All photos: Joy Asico
Wynter Gordon and her band breezed into Rock N Roll Hotel Friday night, introduced by The DTQ and Beyond Modern. Gordon made a name for herself first by being a songwriter (a la Frank Ocean, Ne-Yo), which is fascinating in itself. She wrote for Mary J. Blige, Jennifer Lopez, Flo Rida, David Guetta, Estelle, and she has a track coming out with Shaggy. She’s kept herself busy putting out endless remixes of her own songs, dance hits “Til Death” and “Dirty Talk.”
Striding onstage at the Rock N Roll Hotel in huge wedged sneakers, a cutoff shirt, high waisted jeans and an afro in full bloom she looked like a physical homage to a 1970s rock star. She proved her rock roots with the new material she laid out for us off an upcoming four-EP series of music called The Human Condition. Especially notable was a catchy rock pop number called “Lucky Ones,” catchy enough that the audience sang the chorus “we are the lucky ones” with her midway through the song.
She employed brassy, belting vocals which were natural for her larger-than-life personality. She kept saying, “It was crazy,” or “It’s gonna be crazy,” and other such sentiments, pumping up the crowd. The background instrumentation had varying rock influences, ’80s-style synths and ’90s prog-rockish guitar parts. She used a sweeter sounding Heart/Cyndi Lauper-style vocal as well. After a few songs, she said, “Does anyone like Steve Winwood, ‘Bring Me a Higher Love?’ That is my shit.” I was floored that she sang the song because I had a different impression of her style (dance) and so did her audience, whom she had to encourage repeatedly to sing “Bring Me a Higher Love” with her.
This remark was the first sign something was going wrong. Gordon said, “Who came out here? A lot of my dance fans, right?” Throughout the show afterwards Gordon reminded the audience over and over that this was her EP release party. She seemed frustrated. The songs she played were solidly rock, and not as hook-chorus-hook catchy formulaic as “Dirty Talk” and “Til Death.” As a result, the crowd couldn’t completely get into the newer material. They talked and laughed sometimes way too loudly during and between songs.
After one fan shouted out a request for “Til Death,” she said, “Do you want to turn this concert into Ultra?” (referring to Ultra Music Festival). The problem was a matter of expectation, but it was also Gordon. She said this with a tone that sort of sounded like I can’t fucking believe these people. She did sing “Til Death” and “Dirty Talk,” letting the recording of the chorus play while she either tried to hit those notes or vamped over them. I can’t blame the crowd for being less interested than Gordon expected, because her new music isn’t available for them to acclimate themselves.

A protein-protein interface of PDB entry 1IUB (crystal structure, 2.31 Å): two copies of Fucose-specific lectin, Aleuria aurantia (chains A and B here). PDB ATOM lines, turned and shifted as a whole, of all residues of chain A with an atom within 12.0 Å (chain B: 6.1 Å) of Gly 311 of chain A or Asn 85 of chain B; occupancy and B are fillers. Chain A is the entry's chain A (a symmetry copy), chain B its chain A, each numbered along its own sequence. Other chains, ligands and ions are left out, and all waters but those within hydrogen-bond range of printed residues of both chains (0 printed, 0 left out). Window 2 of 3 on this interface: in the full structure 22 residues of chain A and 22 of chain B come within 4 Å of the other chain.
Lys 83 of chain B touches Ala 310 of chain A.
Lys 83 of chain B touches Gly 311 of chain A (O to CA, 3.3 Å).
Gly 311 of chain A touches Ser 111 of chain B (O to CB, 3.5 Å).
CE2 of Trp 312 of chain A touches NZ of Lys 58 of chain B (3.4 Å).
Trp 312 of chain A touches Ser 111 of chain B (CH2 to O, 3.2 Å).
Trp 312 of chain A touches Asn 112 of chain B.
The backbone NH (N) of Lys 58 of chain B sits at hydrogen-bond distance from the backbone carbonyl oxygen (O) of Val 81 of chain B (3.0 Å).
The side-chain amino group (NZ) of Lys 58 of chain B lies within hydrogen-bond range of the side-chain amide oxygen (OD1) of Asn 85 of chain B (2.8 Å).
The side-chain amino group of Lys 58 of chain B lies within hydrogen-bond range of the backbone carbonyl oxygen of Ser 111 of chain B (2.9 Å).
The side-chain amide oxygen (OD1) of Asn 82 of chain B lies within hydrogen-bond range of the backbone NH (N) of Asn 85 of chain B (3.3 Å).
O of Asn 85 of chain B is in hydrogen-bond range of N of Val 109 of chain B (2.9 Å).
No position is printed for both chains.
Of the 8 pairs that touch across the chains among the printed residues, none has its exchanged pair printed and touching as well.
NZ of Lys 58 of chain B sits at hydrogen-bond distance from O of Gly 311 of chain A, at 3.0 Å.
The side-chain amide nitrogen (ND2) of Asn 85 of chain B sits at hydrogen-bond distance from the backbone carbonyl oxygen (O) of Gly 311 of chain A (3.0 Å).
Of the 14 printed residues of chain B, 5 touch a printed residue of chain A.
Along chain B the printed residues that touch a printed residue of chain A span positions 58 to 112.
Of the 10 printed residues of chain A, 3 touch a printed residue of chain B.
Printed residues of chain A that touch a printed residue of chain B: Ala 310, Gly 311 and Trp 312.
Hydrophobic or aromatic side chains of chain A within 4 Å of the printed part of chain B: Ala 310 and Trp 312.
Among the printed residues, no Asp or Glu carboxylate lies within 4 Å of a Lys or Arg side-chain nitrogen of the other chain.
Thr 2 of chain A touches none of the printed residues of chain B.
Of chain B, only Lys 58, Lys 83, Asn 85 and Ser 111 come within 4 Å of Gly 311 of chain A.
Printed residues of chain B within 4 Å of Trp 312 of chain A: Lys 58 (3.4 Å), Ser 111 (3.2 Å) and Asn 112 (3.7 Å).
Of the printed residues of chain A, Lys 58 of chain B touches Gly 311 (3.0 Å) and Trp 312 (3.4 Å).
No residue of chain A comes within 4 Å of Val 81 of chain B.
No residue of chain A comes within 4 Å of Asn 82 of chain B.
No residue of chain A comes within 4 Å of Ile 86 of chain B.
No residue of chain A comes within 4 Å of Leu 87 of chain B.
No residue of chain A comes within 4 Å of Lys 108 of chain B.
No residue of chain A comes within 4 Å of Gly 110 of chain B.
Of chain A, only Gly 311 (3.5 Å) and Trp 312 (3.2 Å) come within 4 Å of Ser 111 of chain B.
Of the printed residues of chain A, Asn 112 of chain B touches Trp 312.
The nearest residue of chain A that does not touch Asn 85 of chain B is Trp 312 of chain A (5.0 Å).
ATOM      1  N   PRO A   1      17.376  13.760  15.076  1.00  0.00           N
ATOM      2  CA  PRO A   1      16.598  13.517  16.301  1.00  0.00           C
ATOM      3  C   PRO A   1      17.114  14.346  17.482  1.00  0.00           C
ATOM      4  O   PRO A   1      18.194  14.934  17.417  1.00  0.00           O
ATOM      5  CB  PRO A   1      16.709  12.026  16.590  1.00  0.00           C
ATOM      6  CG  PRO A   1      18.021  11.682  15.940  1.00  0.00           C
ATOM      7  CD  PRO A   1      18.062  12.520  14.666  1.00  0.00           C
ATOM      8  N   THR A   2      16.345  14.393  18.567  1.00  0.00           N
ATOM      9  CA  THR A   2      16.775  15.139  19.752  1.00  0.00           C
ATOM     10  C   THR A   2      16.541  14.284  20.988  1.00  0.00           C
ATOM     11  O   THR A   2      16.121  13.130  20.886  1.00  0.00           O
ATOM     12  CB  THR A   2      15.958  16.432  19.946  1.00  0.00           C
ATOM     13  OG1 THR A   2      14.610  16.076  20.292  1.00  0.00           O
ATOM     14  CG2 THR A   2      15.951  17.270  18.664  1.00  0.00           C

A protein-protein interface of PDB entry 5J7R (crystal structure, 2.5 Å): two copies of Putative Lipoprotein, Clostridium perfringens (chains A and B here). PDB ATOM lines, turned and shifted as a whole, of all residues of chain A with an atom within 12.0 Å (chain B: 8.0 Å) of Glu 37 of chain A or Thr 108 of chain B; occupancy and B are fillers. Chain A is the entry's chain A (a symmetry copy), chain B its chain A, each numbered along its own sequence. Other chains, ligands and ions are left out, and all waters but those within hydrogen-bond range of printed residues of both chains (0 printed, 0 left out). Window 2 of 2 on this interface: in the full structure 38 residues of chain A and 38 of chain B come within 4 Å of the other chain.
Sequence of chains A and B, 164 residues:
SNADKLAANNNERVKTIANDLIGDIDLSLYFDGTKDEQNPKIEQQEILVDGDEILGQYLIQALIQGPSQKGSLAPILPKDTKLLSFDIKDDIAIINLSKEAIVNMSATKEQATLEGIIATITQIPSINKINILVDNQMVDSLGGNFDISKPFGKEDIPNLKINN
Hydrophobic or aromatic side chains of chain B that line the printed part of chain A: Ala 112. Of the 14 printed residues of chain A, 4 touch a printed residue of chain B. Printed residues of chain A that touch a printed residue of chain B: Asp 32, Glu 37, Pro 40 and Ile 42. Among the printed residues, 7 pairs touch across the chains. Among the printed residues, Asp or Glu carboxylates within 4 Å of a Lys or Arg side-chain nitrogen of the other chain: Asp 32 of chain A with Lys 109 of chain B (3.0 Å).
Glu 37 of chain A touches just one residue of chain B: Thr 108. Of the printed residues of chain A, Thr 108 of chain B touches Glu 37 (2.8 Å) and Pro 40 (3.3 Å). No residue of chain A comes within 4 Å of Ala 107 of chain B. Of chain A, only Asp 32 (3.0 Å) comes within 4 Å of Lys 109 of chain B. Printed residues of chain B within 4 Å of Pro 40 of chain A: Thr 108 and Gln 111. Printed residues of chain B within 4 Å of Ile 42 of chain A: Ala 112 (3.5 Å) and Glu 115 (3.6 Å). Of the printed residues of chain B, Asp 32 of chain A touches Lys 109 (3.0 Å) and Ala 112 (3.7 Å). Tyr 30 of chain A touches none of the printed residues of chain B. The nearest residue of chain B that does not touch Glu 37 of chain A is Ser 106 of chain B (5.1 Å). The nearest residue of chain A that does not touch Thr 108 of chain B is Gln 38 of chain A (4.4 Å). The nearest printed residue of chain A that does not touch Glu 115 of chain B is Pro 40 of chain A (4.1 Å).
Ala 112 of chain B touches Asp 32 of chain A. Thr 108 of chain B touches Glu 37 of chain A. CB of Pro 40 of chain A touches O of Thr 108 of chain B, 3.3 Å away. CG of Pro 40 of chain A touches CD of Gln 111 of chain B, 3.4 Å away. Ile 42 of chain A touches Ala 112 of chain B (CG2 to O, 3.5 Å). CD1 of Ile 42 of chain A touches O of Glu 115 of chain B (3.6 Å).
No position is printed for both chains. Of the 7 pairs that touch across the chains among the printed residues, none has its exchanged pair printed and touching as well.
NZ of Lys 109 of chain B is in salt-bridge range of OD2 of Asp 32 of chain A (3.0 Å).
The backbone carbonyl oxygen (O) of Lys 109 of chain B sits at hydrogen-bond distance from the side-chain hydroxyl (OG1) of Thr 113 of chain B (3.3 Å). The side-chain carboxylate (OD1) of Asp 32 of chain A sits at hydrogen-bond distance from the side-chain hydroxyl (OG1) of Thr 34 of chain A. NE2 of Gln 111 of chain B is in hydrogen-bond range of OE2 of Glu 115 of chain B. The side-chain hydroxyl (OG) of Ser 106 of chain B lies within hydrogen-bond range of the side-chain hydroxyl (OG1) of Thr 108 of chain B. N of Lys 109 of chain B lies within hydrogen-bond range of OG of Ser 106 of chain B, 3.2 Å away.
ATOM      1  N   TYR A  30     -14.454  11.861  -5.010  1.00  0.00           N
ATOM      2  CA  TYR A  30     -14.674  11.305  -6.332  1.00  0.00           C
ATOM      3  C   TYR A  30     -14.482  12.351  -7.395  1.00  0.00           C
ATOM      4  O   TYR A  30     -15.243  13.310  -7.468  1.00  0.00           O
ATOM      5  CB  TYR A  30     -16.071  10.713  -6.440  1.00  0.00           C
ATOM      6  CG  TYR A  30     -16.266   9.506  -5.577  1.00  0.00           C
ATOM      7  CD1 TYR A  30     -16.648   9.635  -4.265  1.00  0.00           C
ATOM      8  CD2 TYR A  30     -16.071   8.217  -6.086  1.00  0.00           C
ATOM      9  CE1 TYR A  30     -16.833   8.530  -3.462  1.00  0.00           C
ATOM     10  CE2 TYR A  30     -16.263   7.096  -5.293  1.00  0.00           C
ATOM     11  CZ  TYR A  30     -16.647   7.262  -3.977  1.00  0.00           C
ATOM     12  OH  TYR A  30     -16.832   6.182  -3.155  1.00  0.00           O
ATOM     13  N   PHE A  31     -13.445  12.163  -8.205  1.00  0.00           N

Some fans got into it. It’s really hard to ignore Gordon’s energy and charisma onstage, and the songs themselves weren’t bad songs, they were just new. She had a pretty cool song with a chorus in the Zulu language (“Stimela”), that was performed with passion and was easy going down. So, some might call out the audience for not keeping up with Gordon’s progress in her career or for not listening during this show, but I would say Gordon herself didn’t correctly prepare them on Friday for the as-yet-unreleased EPs she was pushing. She didn’t even mention the change in direction until five or so songs in. I applaud her as an artist for branching out, especially since she’s undergone painful personal stuff, but her concert’s attendees were not expecting what she presented.
Her voice was bigger and fuller and brassier in person than it is recorded (it’s evidently processed until rather babyish in the studio). That said, it was difficult to watch her attempt to hit a wider range than she was accustomed to singing, often off-key or strained. I was disappointed she wasn’t a better singer. I almost feel too harsh writing that she can’t sing all that well, but because I know that range and pitch can be improved vastly with practice, and she’s putting herself out there performing as a vocalist, I feel like I can expect better than what she gave us.
The DTQ (or Dave Trichter Quotient) was second up before Gordon, armed with piano-based electric rock with a splash of soft spoken word almost-rap. Trumpet solos, spoken-singing and handstands on the keyboards were all features of the DTQ’s performance. First up were energetic rap duo Beyond Modern, who showed enthusiasm when only 30 or so people were standing around. Clever rhymes accentuated a well-coordinated performance, raps traded off left and right as in a relay, all backed up by a solid DJ with excellent taste.
- more photos of Wynter Gordon
- The DTQ
- Beyond Modern